One morning in early April of 2002, I was awakened suddenly in a guest house on the outskirts of Lagos, the largest city in Nigeria. The day before, our traveling group had experienced one of the city’s famous “worst traffic jams in the world.” Yes, I was glad to be alive, but also dead tired when I went to bed that night. I was accompanying then Church of the Brethren Annual Conference Moderator Paul Grout and his wife Dorothy as they bore witness to denominational mission sites. I remember three things about that morning: 1) I woke up to giggling children peeking around the curtains in my open-air windows, a whole neighborhood of them greeting me warmly. Quite a surprise! 2) The shower was very, very makeshift. 3) Most memorable, though, was a plaque on the wall that read, simply: He will make a way where there is no way.

The sign recalled Isaiah 43:18-20:

18 “Forget the former things;
do not dwell on the past.
19 See, I am doing a new thing!
Now it springs up; do you not perceive it?
I am making a way in the wilderness
and streams in the wasteland.
20 The wild animals honor me,
the jackals and the owls,
because I provide water in the wilderness
and streams in the wasteland,
to give drink to my people, my chosen… (New International Version)

Every day on that trip, we witnessed our way being smoothed through small miracles. Since then, whenever I have encountered seemingly dead end situations, I have asked God to make a way.

To the question of a personal miracle:

As many around me are losing their jobs, I remember back to September of 2009. My position as coordinator of mission connections for the denomination in Elgin, IL had been eliminated in February of that year. Even with the aid of a headhunter, neither local positions nor similar ones with other denominations or agencies were available to me. Other denominational and ecumenical colleagues were in similar circumstances in the Great Recession. My online search for jobs back in Iowa came up empty. (I had expected to stay in Illinois.) That month I had exhausted my financial resources. My weekly Centering Prayer group surrounded me with love, prayers, and song— even providing food and essentials when I did not know where to turn. They kept hope alive and prayed for God’s will, even laying hands on me, as I sought my next place in the world. Together we trusted through tears (theirs and mine) that God would make a way.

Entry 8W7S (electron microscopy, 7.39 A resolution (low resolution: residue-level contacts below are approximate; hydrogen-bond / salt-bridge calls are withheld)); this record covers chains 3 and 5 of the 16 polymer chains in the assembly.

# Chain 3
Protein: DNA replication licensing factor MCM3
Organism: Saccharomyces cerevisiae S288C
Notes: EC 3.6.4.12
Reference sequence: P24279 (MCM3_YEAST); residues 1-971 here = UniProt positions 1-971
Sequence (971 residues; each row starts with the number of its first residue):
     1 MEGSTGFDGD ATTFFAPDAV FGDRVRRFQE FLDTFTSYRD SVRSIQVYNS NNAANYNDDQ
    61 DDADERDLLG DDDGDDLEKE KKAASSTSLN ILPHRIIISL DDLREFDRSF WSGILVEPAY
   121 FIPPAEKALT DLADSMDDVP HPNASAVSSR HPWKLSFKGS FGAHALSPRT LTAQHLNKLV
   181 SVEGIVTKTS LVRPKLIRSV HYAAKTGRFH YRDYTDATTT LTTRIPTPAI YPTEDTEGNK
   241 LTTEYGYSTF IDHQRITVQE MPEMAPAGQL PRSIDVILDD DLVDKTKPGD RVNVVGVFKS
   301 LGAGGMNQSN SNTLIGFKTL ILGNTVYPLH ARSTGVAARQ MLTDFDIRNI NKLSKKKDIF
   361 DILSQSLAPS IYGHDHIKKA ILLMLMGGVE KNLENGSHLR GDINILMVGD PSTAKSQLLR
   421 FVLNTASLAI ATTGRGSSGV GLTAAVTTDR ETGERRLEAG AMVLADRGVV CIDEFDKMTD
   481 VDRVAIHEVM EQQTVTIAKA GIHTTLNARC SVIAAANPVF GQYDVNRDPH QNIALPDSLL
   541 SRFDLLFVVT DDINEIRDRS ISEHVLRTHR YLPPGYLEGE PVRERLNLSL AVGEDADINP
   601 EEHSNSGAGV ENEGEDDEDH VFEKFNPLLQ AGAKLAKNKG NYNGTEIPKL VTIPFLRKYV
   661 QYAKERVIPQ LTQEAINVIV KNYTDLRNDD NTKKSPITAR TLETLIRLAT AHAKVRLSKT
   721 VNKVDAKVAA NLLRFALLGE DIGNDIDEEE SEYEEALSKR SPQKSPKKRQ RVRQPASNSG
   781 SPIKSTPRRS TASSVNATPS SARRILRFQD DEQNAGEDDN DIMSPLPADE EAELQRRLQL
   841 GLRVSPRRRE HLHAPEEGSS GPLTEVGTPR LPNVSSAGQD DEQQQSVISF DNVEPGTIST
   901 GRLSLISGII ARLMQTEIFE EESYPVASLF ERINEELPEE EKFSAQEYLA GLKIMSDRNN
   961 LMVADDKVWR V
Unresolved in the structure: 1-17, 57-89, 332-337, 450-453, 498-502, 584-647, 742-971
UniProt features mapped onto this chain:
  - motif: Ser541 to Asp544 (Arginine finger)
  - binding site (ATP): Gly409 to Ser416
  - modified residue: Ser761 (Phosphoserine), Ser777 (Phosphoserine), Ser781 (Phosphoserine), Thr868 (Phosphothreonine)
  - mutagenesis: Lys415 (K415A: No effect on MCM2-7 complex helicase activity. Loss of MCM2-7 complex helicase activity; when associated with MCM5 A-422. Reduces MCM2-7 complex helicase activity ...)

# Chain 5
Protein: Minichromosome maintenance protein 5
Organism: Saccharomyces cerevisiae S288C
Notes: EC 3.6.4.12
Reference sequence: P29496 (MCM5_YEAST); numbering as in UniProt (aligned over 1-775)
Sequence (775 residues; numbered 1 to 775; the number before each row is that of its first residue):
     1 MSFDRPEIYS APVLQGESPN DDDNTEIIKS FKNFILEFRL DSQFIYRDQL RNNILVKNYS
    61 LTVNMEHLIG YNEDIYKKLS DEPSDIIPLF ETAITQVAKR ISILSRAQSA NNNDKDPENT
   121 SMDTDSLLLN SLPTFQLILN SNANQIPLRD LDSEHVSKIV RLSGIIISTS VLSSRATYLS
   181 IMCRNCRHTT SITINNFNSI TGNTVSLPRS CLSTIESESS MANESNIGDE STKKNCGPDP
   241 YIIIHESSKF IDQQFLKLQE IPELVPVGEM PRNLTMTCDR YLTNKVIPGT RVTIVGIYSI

My miracle came on the morning of Sept. 10 with an audible insistent voice saying, “Call Martha…now!” Martha Kash and her husband Norb owned a bed-and-breakfast in Colo, IA; I had over-wintered at their place during a previous season of transition. Martha answered immediately when I called. I explained my desperate plight. She said: “Oh, we’re getting ready to go Arizona for the winter. Why don’t you move back to Iowa and house sit till April? That would solve a lot of problems for us!” She said she had to go and get ready for Garden Club that morning. “Just call back this afternoon and let us know when you will be here.” The rest is history.

Caring for their home came with so much that I needed for a clean transition:

A showcase farmstead, a photographer’s dream, with plenty of time to heal and space to entertain.
A sunroom, which they designed after a visit to a Frank Lloyd Wright home, that overlooked perennial gardens in the distance and bird feeders placed mere feet from the windows.
No rent or utility payments for five months.
Phone and internet access.
A garage and access to their car.
Free food: A full refrigerator, freezer, kitchen cupboard, snack drawer and basement pantry (including home-canned jams, jellies, pickles, garden vegetables and fruits).
Free storage space, in their barn and spare rooms.
Access to this fine couple’s neighbors and community connections.
Birthday flowers and frequent calls and notes of encouragement.

Folks from my church community in Illinois moved my belongings to Colo. “We have a “ministry of moving,” they said. Within days of arriving in Colo, I got my previous job back working in a residential care facility with profoundly disabled adults. In short, loving friends helped me leave my old place well. New ones invited me to join their church and re-establish district connections that continue to this day. Through a single phone call, miraculous in its timing, He provided a way where there was no way.

 

FOR PERSONAL/JOURNAL REFLECTION:
Read the above reflection. In your journal, answer the question: When did you experience a miracle? Describe the events surrounding it.

FOR GROUP STUDY:
1. Read aloud Session XCV.
2. Ask each person to answer the Story Circle Prompt.

 

[View Past Sessions Here]

Note: Holiness in Our MidstSharing Our Stories to Encourage and Heal is a monthly on-line feature created by Janis Pyle to facilitate sharing of our personal experiences, thoughts, beliefs, and spiritual practices with one another, especially through stories. Barriers are broken down when we begin to see all persons, even those with whom we disagree ideologically, as sacred and constantly attended to by a loving Creator. Each column is accompanied by a “story circle” prompt and study guides for personal and group reflection. To share your stories, contact Hannah Button-Harrison at communications@nplains.org. Janis Pyle can be reached at janispyle@yahoo.com.

Holiness in our Midst: Session 94

Holiness in our Midst

SESSION XCIV: ON LETTING GO

Story Circle Prompt: What may you need to let go of to grow holistically?